By Carolyn Shearlock © 2016 • all rights reserved

A sailing adventure that gave her the strength to stand up to her abusive father.

Fourteen is Leslie Johansen Nack’s memoir of the time leading up to and then sailing across the Pacific with her sisters and father – when she was 14.

It’s an interesting but disturbing story and I want to make one thing clear at the outset: it’s not a book to give to a young teenager to get her excited about the family’s cruising plans. (A friend saw the book sitting in the cockpit and asked if I thought her 12-year-old daughter would like it.)

Leslie’s family can only be described as dysfunctional: her mother is mostly absent (even when she’s physically present, which isn’t all that often) and her father is an abusive tyrant. He drills his three daughters in sailing; Leslie is the middle girl and the most adept.

In 1975, the three girls and their dad set out for French Polynesia. There are all the normal perils of such a voyage in the days before GPS or accurate weather forecasts, along with the added one of her father’s explosive temper and sexual interest in Leslie. On one hand, Leslie is scared of her dad; on the other, she wants to be his right hand in running the boat. She understands his power but also craves his praise.

The relationship is complex; Leslie’s increasing sailing competence – and taking over for her dad when he is incapacitated – gives her the strength to stand up for herself. Day by day, week by week, you see Leslie taking charge of her own life and developing the strength she needs to literally be safe – both while sailing and with her dad.

As the story unfolds, you find yourself simultaneously holding your breath for the next episode of her dad’s strange behavior, and cheering for Leslie’s growing strength in dealing with it. She not only survives, she shows an amazing strength in dealing with situations that would overwhelm many adults, let alone fourteen-year-olds. I found the book gripping.

You can buy fourteen on Amazon, both in print and for Kindle (you don’t have to have a Kindle, you can read on any device with the Kindle app):

DISCLOSURE: I was given a copy of fourteen to review. My opinions, however, are my own.

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  1. Her father’s “sexual interest” in her immediately turns me off from wanting to read it. Sounds depressing.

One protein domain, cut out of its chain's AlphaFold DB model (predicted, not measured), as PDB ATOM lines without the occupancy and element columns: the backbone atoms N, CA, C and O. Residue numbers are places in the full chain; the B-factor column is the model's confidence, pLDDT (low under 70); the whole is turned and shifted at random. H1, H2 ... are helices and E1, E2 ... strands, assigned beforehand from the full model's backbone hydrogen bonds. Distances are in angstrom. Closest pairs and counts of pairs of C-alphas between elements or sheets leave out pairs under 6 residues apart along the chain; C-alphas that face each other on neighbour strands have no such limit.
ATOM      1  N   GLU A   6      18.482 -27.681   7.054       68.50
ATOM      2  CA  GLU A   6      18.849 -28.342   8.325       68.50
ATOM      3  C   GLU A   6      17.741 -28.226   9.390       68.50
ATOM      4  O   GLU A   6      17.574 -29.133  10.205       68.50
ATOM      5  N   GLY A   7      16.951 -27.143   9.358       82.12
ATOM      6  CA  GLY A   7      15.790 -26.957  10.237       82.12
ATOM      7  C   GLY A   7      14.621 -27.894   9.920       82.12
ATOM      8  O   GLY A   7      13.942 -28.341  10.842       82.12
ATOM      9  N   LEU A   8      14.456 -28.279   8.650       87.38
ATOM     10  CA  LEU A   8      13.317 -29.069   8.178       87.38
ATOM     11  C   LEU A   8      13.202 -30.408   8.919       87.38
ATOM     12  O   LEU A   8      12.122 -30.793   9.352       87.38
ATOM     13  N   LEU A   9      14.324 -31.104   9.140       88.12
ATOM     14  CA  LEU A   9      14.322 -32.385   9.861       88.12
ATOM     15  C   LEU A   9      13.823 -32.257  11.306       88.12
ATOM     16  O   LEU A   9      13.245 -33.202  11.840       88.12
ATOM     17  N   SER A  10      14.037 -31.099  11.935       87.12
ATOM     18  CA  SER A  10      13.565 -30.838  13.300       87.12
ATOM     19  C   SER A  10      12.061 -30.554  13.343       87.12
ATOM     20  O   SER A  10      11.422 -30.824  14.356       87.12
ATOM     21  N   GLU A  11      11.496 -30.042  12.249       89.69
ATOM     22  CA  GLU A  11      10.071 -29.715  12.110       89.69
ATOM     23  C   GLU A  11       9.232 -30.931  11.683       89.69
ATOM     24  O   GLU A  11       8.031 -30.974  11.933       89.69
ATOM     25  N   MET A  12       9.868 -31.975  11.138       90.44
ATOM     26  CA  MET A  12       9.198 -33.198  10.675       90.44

2. Ditto. I’d be more interested in reading about people’s gps/ navigational system advice!

  3. Thank you for posting this. I may or may not read it, but value your review.

  4. It was a good read. While her upbringing was abusive and beyond dysfunctional, it’s still an incredible book. I grew up reading the Lin Pardey’s books, pre internet, savoring every paragraph. Now to consider a 14 year old at sea (before Laura Decker and GPS), capably handling such a boat – wow! Don’t be put off by sections about her father. She was shaped by her experiences. The sea was her solace. To skip the book because of him is for the abuser to win.

    • I agree with Nita. Sounds like a wonderful story of overcoming and survival. This is the real world and ignoring these types of reality does victims a disservice. I look forward to reading it.

    • Thank you Nita Haas. I think it’s important to speak out and share the story of abuse. My story is so much more than just that element. It’s a story of overcoming. Did you see the review I got in Sailing Magazine this month? It’s pretty awesome.

    • Leslie, going to pick up now. I’ve shared the book with many who “get it” and loved it. You nailed it when you said it’s the story of overcoming – and overcoming SO much: the changes, the sea, your father – all of it. Great read! If you’re ever in Chicago…love to buy you a drink – pm me. 🙂

    • Nita Haas thank you! I will do that.

  5. Reading it now…

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